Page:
Sleep apnea is a common medical condition that robs millions of people of quality sleep each night. Because the interruption in sleep may not wake the sufferer fully, many people with apnea aren’t aware that they even have this condition. In fact, you might go for years without being diagnosed. Sadly, it’s not possible to recover those years of lost snoozing. However, it is possible to address the fatigue and other health problems associated with chronic sleep apnea once the underlying problem has been identified. Obstructive sleep apnea (OSA) is the most common form of the condition. It is usually treatable and can be managed successfully on an ongoing basis.
What Is Obstructive Sleep Apnea?
Obstructive sleep apnea interferes with regular, deep breathing during sleep. If you have this condition, your breathing may become very shallow or completely stop from time to time. This occurs when your airway is restricted or blocked. The more often this happens, the greater the disruption to your sleep. It’s not unusual for apnea to make breathing stop for 10 to 20 seconds at a stretch. These episodes may occur many times in a row – more than 30 times in an hour in some cases. Each time your breathing is impaired, your body attempts to rouse itself so you can return to normal breathing. You generally don’t wake all the way up when this happens. Instead, you shift to a lighter level of sleep to trigger your breathing reflex. Unfortunately, this means you don’t spend enough time in the deep, restorative sleep your body and mind need for you to feel refreshed and rested the next day. Instead, you wake up feeling tired.
Why Does Obstructive Sleep Apnea Happen?
There are a number of issues that can cause obstruction of the airway and impede nighttime breathing. Any or all of these may be the underlying cause of your sleep apnea. During your waking hours, your body naturally keeps your airway open. However, the muscles in your throat relax when you fall asleep. If the structure or position of the various tissues around your airway is abnormal, this can create a temporary blockage. High body weight, enlarged tonsils, a receding chin or a deviated septum are all physical conditions that can interfere with normal breathing during sleep. Other factors that may make you prone to sleep apnea include:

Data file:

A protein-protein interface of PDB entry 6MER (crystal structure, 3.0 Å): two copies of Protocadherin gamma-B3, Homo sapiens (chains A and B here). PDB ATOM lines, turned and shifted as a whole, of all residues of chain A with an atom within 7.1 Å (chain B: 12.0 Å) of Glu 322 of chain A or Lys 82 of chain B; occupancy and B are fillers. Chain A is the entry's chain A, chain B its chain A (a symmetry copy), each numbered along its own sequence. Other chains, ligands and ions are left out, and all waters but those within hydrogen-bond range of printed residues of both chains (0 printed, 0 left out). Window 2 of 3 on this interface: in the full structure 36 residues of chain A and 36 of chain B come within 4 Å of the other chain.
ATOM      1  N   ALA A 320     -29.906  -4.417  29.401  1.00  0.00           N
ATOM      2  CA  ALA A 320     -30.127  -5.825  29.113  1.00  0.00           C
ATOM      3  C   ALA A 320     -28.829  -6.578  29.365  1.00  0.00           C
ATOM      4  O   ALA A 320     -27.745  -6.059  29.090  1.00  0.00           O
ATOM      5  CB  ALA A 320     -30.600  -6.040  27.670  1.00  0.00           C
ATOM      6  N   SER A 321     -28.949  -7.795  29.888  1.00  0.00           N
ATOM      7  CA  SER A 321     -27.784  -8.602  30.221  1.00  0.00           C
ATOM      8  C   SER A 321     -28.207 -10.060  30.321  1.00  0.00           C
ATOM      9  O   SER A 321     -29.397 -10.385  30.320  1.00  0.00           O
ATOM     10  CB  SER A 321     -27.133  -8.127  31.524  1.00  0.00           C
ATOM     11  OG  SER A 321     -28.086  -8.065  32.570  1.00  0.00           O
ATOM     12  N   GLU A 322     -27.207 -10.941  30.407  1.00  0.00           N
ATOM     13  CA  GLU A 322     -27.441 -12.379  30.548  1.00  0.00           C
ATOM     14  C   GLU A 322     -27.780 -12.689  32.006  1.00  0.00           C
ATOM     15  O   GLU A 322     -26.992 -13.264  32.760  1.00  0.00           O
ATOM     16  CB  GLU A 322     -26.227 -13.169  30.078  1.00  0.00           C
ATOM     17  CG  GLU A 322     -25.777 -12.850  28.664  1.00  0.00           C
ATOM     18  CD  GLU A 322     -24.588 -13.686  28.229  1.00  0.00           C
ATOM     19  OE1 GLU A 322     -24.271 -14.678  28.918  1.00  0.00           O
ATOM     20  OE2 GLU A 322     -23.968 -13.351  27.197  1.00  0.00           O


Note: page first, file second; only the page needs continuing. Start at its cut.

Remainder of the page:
- Increased age
- Allergies or other medical conditions that cause nasal congestion
- Sedatives and relaxants such as alcohol or sleeping pills
How Is Sleep Apnea Diagnosed?
The signs and symptoms of sleep apnea are subtle at first. If you share a bedroom with someone else, they may notice the problem before you do. That’s because OSA is usually accompanied by loud, irregular breathing, snoring and snorting sounds. Your partner may notice that you tend to snore when you are in a particular position, such as on your back. Or they may hear you pause while breathing and then suddenly make a choking sound and start breathing again. If your partner complains about your snoring, don’t ignore this! It’s bad for your relationship and bad for your health.
You may notice a number of warning signs that your sleep quality is being impaired by apnea. These can include:
- Fatigue no matter how late you sleep or whether you take a nap during the day
- Frequent headaches, especially upon waking
- Irritability or changes in mood
- Morning dry mouth (from sleeping with your mouth partly open)
- Recurrent episodes of wakefulness during the night
- Accidentally biting your cheek or tongue in your sleep
These sleep apnea symptoms can be confirmed by a sleep study. This kind of study is carried out in a “sleep laboratory” where your breathing is monitored and tracked throughout the night. This monitoring gives your doctor the opportunity to verify:
- How many times you stop breathing in an hour
- How long you stop breathing before you rouse enough to restart respiration
- What positions are associated with apnea for you
- When during your sleep/dream cycle you tend to experience apnea episodes
- Whether you have obstructive sleep apnea or the more serious central apnea
Problems Sleep Apnea Cause
Besides leaving you feeling fatigued, apnea is associated with many chronic health problems such as:
- Persistent headaches
- Heart disease (irregular heartbeat and heart attacks)
- Hypertension (high blood pressure)
- Depression and mood swings
These issues can shorten your lifespan and decrease your quality of life. Sleep deprivation from chronic apnea can also be fatal if you accidentally fall asleep while driving.
Effective Sleep Apnea Treatments
There are a number of different non-invasive options for sleep apnea treatment. Depending on the underlying cause of your sleep disorder, your doctor may advise:
- Weight loss
- Smoking cessation
- Allergy medication or nasal decongestants
- Changes in sleep position (sleeping on your side may help)
- Wearing a mouth guard that repositions your jaw and/or tongue forward during sleep to prevent airway restriction
If your apnea does not respond to these lifestyle changes or therapies, you may be a candidate for a CPAP device. A Continuous Positive Airflow Pressure mask gently pushes air down your throat while you sleep. This gentle flow of air prevents your airway from being obstructed even when the muscles in your throat relax. A properly fitted CPAP device should not be uncomfortable – although it will take a while for you to get used to wearing it while you sleep.
In rare cases, non-invasive therapies are not successful in managing sleep apnea. Surgery is a final option for these situations. An oral & maxillofacial surgeon or ENT specialist may recommend removing the tonsils, performing rhinoplasty to correct a deviated septum or surgically repositioning the jaw or tongue. These procedures are not reversible and are not guaranteed to eliminate the symptoms of sleep apnea. So, it’s a good idea to get a second opinion and try recommended non-surgical interventions first.